…. – ” the indonesians have the P-51 mustangs”

    Which flew circuits over Tawau at one point.

  5. @ …
    @ Marhalim

    Rare Japanese WW2 warbird is also on display at the Indonesian Air Force Museum in Yogjakarta.

    Collection of Japanese warbirds at the museum:

    https://acesflyinghigh.wordpress.com/2018/05/12/imperial-japanese-navy-mitsubishi-a6m5-zero-indonesian-air-force-museum-yogyakarta-may-2018/

    Some of the soviet-era aircrafts collection including TU-16 Badger bomber at the museum:

    https://acesflyinghigh.wordpress.com/2018/09/29/the-soviet-era-of-the-indonesian-air-force/

  6. @ azlan

    “To be fair to the RMAF it’s not as if it has no interest or plans to preserve its history”

    Hmm… remember 1MDB takeover of sungei besi air base and the closure of the airforce museum? Did the airforce ask for a replacement museum built? There is not even a plan or request for a new museum from 1mdb to replace the one in sungei besi. I would love to be proven wrong but where is the proof?

  7. The navy is buying things from suppliers, who might make a contribution to the museum. The air force hasn’t bought anything for a while, so no one will.

  8. @ AM

    Taking over a strategic piece of land in the middle of the capital city is a big deal, if TUDM is serious with its history a replacement museum should be a non negotiable item in the deal.

  9. ….. – ”I would love to be proven wrong but where is the proof?”

    Fine but do you have ”proof”?

    Can you say with absolute certainty that the RMAF did not ask for a ”replacement museum built”? Can you say with absolute certainty that ”there is not even a plan or request for a new museum from 1mdb to replace the one in sungei besi” or are you merely basing your conclusions on what does or doesn’t get mentioned publicly? Have you considered the possibility that the RMAF wasn’t given any say in the matter and was just told to keep quiet and later be given replacement land for a museum?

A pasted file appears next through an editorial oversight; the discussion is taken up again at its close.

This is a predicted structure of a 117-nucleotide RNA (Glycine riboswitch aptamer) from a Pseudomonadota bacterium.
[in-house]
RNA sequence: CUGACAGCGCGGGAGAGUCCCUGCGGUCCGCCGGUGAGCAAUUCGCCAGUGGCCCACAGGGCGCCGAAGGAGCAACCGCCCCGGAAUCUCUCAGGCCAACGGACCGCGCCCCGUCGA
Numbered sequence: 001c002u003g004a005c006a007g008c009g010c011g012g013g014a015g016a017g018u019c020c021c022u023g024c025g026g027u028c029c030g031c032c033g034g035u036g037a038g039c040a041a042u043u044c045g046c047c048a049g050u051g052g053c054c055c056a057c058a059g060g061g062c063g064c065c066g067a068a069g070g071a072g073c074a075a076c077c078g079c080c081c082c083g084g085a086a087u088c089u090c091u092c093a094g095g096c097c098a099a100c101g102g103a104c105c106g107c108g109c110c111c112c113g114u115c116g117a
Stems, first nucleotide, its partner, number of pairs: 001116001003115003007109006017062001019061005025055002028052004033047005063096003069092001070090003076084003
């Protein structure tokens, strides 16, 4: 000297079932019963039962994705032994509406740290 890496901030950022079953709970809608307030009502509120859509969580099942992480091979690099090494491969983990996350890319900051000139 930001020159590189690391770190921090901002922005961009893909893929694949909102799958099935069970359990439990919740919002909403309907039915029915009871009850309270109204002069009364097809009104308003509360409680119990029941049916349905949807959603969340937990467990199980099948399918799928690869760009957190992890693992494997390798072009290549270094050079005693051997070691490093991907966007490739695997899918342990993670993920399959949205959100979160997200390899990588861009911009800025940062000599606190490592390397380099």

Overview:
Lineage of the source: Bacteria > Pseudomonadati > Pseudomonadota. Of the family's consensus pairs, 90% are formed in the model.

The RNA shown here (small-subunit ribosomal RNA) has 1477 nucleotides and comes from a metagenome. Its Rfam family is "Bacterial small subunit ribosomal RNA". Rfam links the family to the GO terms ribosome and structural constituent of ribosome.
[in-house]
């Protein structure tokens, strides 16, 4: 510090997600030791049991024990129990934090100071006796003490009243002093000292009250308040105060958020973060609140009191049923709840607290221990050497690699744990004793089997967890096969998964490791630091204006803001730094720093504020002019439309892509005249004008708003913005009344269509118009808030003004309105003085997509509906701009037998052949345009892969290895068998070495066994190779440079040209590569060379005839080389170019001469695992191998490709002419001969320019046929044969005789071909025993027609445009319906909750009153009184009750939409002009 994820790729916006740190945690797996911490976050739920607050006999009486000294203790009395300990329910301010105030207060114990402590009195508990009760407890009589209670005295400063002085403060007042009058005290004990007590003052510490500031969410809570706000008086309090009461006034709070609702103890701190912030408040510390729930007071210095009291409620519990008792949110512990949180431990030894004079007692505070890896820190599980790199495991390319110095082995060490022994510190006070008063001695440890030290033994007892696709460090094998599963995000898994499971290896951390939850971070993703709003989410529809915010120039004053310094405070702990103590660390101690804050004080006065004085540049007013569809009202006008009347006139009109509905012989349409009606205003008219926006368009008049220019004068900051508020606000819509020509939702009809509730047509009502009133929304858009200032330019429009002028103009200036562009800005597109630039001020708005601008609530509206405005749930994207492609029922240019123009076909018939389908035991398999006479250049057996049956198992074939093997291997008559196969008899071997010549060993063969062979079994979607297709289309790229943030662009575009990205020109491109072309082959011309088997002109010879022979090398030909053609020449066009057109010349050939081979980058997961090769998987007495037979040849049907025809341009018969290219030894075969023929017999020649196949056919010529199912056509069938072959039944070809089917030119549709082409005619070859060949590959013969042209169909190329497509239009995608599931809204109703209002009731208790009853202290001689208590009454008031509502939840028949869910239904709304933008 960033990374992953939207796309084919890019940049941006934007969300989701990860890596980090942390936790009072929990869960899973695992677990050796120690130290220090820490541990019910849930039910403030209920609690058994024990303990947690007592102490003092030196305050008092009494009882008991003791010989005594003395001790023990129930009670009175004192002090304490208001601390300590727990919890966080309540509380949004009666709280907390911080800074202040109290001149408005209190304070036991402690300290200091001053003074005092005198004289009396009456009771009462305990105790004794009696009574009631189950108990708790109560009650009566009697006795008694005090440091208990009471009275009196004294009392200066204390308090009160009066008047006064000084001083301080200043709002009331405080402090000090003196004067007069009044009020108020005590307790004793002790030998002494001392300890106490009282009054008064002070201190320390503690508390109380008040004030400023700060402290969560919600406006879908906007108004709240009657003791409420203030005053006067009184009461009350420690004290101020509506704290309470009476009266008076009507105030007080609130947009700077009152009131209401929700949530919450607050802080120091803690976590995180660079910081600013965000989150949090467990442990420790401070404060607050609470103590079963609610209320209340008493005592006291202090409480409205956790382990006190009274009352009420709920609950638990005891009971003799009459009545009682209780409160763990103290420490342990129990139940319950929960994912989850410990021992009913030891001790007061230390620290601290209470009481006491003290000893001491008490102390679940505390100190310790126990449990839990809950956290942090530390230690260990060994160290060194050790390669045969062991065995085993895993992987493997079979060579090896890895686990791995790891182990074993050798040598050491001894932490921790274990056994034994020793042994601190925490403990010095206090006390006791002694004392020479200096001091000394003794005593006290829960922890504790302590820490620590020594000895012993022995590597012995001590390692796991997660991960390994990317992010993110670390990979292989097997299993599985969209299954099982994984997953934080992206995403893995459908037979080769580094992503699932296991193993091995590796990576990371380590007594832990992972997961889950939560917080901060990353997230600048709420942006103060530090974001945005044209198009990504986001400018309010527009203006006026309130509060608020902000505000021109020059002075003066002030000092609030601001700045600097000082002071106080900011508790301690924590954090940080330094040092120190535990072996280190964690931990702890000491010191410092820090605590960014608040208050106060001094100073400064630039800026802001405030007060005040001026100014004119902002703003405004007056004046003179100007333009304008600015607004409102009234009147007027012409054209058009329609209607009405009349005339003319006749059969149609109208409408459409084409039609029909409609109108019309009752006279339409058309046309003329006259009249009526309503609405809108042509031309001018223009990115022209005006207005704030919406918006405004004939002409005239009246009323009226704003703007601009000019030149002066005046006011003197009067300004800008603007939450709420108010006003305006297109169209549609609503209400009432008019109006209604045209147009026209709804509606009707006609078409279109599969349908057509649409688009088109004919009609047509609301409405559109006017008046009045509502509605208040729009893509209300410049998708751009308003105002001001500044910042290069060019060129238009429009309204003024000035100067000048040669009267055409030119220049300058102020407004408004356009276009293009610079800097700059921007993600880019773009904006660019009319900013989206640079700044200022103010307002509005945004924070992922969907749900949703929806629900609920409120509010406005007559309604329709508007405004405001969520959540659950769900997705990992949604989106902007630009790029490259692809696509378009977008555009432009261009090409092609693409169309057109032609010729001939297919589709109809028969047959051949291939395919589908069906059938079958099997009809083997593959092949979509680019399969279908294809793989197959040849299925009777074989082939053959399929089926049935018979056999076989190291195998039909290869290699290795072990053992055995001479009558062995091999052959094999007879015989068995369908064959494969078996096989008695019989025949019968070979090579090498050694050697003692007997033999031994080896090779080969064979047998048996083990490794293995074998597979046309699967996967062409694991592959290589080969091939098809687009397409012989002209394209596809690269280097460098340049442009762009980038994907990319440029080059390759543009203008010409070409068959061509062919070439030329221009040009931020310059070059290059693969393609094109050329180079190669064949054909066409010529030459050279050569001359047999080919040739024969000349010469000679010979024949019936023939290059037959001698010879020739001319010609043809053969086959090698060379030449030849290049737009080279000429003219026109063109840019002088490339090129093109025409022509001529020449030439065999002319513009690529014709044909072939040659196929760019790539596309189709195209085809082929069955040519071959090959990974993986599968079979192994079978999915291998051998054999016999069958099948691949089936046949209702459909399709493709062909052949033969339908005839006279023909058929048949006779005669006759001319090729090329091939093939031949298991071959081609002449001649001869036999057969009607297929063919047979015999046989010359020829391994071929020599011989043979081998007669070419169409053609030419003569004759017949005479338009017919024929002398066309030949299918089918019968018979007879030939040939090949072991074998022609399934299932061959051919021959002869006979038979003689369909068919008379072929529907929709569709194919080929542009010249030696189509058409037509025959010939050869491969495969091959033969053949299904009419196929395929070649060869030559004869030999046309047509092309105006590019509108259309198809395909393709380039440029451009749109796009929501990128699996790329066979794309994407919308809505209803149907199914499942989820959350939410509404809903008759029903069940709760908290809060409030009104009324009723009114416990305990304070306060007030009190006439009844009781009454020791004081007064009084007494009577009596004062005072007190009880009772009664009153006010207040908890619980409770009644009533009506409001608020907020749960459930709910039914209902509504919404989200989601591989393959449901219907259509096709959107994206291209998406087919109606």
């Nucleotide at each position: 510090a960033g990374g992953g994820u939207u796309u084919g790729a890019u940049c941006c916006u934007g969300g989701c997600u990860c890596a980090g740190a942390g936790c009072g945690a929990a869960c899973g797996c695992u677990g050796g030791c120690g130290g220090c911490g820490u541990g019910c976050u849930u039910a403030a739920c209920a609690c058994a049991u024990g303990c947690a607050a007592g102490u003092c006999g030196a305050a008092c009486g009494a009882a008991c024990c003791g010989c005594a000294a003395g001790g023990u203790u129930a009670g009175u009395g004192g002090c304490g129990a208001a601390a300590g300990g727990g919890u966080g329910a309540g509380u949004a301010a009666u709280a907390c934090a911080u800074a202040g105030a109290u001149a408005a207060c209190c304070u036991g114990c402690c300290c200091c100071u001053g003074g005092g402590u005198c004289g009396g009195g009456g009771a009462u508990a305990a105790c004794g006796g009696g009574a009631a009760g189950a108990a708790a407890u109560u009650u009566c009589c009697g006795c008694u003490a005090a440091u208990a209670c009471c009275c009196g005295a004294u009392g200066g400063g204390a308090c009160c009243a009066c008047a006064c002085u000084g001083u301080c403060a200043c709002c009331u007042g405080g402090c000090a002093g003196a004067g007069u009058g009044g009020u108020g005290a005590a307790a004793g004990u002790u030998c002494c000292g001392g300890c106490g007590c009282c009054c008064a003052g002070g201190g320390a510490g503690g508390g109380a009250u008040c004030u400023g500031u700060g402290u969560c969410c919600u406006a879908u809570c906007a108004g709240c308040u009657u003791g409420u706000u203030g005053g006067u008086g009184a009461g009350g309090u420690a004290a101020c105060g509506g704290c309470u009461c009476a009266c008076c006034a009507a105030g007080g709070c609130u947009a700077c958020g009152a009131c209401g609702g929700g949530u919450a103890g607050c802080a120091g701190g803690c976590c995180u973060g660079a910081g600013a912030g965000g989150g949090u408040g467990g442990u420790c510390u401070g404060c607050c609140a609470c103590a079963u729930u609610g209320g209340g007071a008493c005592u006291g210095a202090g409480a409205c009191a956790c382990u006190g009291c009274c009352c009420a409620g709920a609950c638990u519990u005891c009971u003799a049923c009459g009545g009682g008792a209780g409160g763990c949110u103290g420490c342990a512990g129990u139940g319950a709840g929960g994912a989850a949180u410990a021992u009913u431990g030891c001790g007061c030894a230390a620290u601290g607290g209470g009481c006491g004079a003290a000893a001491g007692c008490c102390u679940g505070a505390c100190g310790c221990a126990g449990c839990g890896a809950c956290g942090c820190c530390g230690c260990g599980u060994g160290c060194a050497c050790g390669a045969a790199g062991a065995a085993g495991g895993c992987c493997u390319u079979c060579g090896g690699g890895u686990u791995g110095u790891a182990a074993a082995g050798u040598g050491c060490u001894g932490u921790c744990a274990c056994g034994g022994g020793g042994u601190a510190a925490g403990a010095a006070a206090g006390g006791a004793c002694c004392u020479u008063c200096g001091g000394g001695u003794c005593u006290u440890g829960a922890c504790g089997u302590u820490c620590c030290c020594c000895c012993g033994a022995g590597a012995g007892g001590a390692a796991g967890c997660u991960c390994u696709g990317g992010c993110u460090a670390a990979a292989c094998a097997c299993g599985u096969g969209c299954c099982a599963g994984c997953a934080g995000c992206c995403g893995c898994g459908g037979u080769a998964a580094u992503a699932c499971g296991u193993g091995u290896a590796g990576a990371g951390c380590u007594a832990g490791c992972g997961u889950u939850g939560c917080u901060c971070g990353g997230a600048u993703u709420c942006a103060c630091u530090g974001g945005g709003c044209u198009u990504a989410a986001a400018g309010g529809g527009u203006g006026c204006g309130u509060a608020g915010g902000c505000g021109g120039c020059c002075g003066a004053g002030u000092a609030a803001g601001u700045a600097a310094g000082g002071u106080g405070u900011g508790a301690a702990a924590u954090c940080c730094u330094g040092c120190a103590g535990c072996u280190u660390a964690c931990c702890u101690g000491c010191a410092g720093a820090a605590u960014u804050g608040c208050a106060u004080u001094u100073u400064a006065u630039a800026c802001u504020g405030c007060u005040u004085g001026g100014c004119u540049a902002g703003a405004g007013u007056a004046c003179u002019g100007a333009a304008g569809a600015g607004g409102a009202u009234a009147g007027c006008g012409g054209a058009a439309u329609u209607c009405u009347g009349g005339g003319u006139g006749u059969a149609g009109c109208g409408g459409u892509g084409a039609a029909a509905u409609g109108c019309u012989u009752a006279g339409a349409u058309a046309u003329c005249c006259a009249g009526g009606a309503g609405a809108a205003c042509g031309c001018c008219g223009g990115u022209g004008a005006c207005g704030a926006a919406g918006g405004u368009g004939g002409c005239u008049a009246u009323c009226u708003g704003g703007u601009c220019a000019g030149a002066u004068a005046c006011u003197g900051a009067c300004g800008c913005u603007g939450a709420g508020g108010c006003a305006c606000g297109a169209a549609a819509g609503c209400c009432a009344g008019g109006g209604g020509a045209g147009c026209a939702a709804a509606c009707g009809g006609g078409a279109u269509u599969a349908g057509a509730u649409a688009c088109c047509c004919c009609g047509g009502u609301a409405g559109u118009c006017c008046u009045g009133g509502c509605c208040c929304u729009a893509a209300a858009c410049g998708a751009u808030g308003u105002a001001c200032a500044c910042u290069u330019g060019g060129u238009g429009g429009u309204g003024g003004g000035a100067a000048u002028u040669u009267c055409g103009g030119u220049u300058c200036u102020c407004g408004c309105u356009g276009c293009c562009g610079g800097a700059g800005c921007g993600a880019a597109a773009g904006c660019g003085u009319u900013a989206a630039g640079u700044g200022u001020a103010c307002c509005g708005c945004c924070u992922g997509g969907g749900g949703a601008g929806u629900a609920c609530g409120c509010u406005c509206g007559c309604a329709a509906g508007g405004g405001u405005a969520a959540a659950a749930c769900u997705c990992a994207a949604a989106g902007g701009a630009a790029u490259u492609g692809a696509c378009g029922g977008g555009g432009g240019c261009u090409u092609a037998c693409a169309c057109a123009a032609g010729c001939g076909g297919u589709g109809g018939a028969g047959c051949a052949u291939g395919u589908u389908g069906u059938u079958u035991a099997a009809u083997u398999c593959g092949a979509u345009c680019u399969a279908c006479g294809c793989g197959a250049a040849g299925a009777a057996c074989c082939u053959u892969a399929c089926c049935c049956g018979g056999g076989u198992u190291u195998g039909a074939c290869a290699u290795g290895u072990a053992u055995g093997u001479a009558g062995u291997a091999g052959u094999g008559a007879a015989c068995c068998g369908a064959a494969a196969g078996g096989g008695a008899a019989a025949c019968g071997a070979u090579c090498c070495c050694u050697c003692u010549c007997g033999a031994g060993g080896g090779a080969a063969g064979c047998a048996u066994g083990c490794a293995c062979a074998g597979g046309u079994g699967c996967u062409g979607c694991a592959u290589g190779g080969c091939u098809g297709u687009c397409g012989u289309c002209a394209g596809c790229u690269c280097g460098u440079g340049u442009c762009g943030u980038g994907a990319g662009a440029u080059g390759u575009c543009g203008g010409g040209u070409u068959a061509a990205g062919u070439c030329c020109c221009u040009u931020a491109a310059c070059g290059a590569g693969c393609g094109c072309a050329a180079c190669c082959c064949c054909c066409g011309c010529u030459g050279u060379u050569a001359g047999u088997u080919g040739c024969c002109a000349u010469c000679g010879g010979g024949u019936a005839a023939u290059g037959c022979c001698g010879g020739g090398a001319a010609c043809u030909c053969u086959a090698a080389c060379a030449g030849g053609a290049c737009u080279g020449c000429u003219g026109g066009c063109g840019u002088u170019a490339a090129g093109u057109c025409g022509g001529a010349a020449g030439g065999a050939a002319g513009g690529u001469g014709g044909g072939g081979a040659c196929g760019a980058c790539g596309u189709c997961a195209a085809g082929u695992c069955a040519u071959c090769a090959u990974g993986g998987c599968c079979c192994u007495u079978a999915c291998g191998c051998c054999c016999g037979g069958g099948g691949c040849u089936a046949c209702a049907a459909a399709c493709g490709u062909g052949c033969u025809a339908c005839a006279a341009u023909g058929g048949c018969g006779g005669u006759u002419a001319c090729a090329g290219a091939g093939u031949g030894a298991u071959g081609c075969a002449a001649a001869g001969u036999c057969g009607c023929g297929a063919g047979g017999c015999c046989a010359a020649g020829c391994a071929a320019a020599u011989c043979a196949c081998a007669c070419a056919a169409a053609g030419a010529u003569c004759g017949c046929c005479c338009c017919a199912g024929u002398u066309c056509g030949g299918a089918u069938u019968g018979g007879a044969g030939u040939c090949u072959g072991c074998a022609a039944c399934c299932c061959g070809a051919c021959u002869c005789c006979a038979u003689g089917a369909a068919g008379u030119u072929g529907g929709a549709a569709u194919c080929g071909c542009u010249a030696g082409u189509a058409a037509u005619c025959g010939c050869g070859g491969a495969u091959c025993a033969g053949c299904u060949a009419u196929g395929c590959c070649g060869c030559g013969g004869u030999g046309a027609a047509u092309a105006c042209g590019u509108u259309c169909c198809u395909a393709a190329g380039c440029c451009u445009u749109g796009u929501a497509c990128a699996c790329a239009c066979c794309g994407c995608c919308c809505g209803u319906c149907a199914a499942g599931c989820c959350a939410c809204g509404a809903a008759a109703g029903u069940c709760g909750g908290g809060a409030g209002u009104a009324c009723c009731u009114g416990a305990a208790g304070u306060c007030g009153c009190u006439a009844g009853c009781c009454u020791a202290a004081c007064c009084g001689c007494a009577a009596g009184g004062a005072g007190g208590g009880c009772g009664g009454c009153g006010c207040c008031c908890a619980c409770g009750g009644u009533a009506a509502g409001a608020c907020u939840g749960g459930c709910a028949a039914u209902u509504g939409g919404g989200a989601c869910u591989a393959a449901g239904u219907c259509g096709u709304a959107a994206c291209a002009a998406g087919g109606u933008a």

You keep mention/questioning the RMAF’s plans or lack of plans to preserve it’s history; citing other arms who have done so. It’s not as if the RMAF has no plans or interest but it all depends on funding being made available to put such plans in motion. In the past when funding was there and when companies [such as British Aerospace] provided funding the RMAF did all it could [and still does] to preserve its history. If anything, given the list of retired aircraft that have been preserved [starting from the 1970’s] the RMAF does make an effort to preserve its history.

    …. – ” if TUDM is serious with its history a replacement museum should be a non negotiable item in the deal.”

    In principle or on paper yes but in reality what went on behind the scenes? How much say did the RMAF have and how much support did it get? What was it promised? Find answers to these questions before concluding whether ”TUDM is serious with its history” …….

    AM – ”The navy is buying things from suppliers, who might make a contribution to the museum”

    Even then officers and other ranks who are posted to the RMN’s historical/archival department at Pulau Indah are more often than not those whose careers have reached a dead end.

  10. @ azlan

    Did I conclude anything. What part of ” I would love to be proven wrong ” is a conclusion to you?

    Anyway what do you want me to do? Congratulate TUDM for shutting down its museum and letting its collection rot away without any care? Great planning of wanting MRCAs that cannot be afforded by the countries budget? I don’t want to tell my grandchildrens about a past TUDM that is better than the present that they live in 20-30 years from now.